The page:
Wednesday, April 04, 2007

Apocalypse Then

Fuller president Richard Mouw reviews Kenneth Newport's The Branch Davidians of Waco: The History and Beliefs of an Apocalyptic Sect in this month's issue of Books & Culture.

For those of you who don't remember -- the Branch Davidians were an Adventist offshoot that tangled with the Bureau of Alcohol, Tobacco and Firearms (BATF) back in 1993. When the smoke cleared, 85 members were dead, as well as four agents of the BATF . . . but even today, the movement continues.

To be sure, the Branch Davidians were not Adventists -- but as Richard Mouw points out:

One matter that impressed me particularly as an evangelical reading Newport is his insistence that the tragic errors in David Koresh's understanding of the Bible do in fact have a history, a history that can in turn be traced to a perspective that was birthed by Ellen White, whose denomination has by now rightly earned considerable respect in evangelical circles and beyond. When the Waco tragedy was unfolding, the Seventh-day Adventist community engaged in a major public relations campaign to distance themselves from the Branch Davidians. I find no fault in that effort—having done my own share of public denying that this or that person who once studied at the seminary that I lead does in fact represent our theological position! The distancing was especially important in the Waco case, since that situation was a highly visible example of theology gone awry, and it was necessary for the general public to be advised that the Branch Davidians had long departed from the mainstream of Adventist thought.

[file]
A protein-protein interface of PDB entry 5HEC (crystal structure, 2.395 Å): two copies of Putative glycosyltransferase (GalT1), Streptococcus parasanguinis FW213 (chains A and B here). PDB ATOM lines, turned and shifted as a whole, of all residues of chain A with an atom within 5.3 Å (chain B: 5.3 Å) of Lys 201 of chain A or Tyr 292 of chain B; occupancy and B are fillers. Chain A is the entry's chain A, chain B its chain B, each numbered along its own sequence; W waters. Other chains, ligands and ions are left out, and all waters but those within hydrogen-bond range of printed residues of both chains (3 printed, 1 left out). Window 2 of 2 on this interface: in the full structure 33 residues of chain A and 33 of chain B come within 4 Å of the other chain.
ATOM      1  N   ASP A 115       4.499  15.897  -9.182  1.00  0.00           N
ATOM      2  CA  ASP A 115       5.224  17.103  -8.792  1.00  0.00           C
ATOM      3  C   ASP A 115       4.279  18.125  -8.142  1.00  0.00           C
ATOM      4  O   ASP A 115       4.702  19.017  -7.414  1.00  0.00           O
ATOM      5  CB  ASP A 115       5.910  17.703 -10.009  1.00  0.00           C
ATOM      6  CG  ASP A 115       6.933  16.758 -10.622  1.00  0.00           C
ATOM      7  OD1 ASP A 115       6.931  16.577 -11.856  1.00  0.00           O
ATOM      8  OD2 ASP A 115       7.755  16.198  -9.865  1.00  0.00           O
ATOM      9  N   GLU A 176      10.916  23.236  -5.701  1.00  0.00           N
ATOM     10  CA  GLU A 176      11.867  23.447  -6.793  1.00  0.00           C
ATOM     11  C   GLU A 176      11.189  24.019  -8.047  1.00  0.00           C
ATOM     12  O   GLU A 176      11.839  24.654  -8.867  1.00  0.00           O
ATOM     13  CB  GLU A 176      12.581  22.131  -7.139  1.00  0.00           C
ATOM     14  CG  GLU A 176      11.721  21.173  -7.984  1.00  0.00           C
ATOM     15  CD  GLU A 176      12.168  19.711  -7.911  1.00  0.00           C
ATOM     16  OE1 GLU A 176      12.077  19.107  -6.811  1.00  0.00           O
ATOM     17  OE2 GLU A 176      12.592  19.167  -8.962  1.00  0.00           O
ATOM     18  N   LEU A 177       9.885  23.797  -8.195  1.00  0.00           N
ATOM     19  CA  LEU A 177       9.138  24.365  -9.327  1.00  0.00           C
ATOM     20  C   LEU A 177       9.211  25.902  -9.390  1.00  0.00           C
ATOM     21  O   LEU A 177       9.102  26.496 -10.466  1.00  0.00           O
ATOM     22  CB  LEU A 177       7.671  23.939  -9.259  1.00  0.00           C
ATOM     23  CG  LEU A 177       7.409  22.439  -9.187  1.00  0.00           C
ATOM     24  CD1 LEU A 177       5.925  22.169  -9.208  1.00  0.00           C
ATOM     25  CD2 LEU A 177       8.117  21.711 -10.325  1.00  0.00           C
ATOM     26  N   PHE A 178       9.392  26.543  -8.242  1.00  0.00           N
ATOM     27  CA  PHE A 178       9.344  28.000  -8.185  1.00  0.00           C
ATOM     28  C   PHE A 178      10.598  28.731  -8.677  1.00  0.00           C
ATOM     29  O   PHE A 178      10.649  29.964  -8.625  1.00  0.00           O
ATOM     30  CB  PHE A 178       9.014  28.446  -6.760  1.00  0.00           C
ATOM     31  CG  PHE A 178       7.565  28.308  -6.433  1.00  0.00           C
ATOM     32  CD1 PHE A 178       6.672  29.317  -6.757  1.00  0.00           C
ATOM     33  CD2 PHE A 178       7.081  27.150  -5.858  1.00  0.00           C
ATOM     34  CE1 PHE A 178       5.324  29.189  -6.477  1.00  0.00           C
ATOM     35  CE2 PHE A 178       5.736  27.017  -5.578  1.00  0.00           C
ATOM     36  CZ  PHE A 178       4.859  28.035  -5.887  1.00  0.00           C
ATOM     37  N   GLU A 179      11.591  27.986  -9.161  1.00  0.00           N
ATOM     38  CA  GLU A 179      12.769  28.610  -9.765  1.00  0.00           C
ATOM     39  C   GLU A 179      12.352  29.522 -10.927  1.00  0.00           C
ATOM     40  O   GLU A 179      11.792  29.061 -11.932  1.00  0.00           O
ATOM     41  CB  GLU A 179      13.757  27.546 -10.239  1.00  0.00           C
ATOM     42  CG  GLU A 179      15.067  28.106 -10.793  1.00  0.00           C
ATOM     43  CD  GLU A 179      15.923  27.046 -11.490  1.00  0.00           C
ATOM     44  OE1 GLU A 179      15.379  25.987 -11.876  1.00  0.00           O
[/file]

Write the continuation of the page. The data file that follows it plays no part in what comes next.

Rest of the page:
But the flames at Waco no longer burn, and the smoke has cleared. Now is a good time for Adventist theologians to acknowledge at least some responsibility on the part of their tradition for the developments chronicled by Newport, since those developments do in fact draw on important elements in early Adventism. Many of us in the Dutch Reformed communities expended considerable energy insisting during apartheid days that South African racism was not a necessary consequence of our theological convictions. But some of us also did a good deal of soul-searching during that time, checking out the ways in which those racist themes did make connections —legitimately or illegitimately—to motifs that are indigenous to Reformed theology. That theological self-examination was a healthy exercise, and I recommend a similar project to my Adventist friends.

Click on the title of this post for the article.

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